Submission guidelines include the separation of individual artists and organizations or groups during funding cycles. Individual artists are not eligible to apply during the fall funding cycle. The first seven eligible applications received by 11:59 p.m. on September 22 will qualify to compete for funding.

Art Gumbo is an independent community-based initiative that funds local arts projects using money collected at quarterly soup dinners. During each Art Gumbo funding cycle, artists or arts organizations are invited to submit a brief project proposal that demonstrates an impact on the Dubuque community. The public is invited to attend and vote for their favorite proposal. A $10 donation at the door entitles the attendee to a locally prepared soup dinner and the opportunity to review all submitted proposals and to vote for their favorite. The Art Gumbo fund’s nightly proceeds will be awarded to the proposal that gets the most votes. Art Gumbo sessions will be hosted at new locations each quarter featuring soup by a regional food source. The next Art Gumbo Soup Dinner is scheduled for Thursday, September 29, 6-8 p.m. at Voices Warehouse Gallery, 1000 Jackson Street in Dubuque. The evening will feature a farmers market soup created and donated by members of Green Dubuque, cold beverages by Dubuque County Fine Arts Society & Voices From The Warehouse, with a special musical guest and a birthday cake to celebrate the Art Gumbo project’s first year.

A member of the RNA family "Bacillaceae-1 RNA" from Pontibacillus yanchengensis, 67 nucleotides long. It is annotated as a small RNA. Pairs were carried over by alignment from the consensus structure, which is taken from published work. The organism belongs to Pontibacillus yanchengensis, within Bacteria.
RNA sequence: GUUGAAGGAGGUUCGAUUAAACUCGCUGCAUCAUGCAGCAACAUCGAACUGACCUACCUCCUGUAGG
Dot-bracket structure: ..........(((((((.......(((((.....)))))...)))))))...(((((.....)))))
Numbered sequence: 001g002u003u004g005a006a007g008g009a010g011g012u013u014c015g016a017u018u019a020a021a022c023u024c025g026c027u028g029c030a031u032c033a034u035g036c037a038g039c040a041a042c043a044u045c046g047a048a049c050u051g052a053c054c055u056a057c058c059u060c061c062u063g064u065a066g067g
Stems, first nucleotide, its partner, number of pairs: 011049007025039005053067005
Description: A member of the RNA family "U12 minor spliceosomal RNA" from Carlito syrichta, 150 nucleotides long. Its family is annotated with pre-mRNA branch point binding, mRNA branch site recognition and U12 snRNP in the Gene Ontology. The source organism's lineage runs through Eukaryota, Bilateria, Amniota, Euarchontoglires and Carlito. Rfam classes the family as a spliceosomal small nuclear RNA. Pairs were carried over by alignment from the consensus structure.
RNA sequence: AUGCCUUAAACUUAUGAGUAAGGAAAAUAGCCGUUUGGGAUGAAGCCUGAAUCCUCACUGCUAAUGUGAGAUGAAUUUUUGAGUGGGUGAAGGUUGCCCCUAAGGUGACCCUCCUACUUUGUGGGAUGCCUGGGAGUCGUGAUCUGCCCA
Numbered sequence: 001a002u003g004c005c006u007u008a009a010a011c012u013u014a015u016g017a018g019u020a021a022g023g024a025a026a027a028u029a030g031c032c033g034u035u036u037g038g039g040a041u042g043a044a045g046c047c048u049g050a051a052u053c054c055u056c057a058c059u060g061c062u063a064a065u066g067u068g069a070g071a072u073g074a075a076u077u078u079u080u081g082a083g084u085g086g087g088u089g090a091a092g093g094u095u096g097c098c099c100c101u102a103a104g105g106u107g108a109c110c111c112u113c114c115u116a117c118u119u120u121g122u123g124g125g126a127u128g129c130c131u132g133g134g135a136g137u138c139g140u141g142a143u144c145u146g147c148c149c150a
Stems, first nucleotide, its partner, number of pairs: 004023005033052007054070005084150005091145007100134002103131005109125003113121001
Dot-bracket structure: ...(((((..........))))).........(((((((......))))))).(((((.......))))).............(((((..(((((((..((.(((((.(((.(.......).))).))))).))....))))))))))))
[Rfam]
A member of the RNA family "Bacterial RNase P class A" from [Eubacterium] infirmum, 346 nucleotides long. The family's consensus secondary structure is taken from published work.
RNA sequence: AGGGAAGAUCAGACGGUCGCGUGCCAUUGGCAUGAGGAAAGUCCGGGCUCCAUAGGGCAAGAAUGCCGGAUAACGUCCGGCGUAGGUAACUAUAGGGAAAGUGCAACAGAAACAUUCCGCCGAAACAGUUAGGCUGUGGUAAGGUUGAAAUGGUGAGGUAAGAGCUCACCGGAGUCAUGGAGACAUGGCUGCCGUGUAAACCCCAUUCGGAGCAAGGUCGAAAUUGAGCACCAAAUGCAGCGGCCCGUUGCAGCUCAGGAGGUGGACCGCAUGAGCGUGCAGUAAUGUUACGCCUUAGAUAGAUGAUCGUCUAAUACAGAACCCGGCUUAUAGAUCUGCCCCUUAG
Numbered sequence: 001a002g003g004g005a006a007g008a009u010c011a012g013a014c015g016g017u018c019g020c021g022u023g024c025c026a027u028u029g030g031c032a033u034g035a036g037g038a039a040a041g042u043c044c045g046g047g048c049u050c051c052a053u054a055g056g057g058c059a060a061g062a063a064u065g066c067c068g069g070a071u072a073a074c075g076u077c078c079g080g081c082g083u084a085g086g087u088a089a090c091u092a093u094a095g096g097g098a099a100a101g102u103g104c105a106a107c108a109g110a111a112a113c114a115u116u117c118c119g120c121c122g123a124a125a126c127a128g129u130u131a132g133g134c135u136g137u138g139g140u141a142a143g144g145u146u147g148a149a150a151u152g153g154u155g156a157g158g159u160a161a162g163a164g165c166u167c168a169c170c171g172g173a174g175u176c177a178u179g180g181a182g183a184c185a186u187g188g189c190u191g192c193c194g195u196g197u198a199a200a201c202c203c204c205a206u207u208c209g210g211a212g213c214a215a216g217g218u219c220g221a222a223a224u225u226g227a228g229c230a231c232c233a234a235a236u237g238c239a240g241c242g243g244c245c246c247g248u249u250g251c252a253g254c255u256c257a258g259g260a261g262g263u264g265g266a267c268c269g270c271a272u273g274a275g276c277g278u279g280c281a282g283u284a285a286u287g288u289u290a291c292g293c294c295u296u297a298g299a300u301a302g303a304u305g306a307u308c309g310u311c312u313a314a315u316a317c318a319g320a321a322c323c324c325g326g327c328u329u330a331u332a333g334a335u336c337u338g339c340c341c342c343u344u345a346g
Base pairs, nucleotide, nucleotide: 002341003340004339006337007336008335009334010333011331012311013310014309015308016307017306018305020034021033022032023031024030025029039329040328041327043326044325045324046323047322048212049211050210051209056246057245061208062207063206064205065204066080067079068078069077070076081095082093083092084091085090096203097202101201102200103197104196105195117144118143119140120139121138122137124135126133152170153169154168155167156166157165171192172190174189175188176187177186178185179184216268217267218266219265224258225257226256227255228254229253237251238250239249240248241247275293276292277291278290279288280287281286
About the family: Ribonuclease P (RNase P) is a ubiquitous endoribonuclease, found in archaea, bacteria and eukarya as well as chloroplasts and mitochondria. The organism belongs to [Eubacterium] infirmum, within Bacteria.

For more information visit artgumbodubuque.blogspot.com or contact Paula Neuhaus or Megan Starr at This e-mail address is being protected from spambots. You need JavaScript enabled to view it .

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Iconic Turn of the Century Posters at the Figge PDF Print E-mail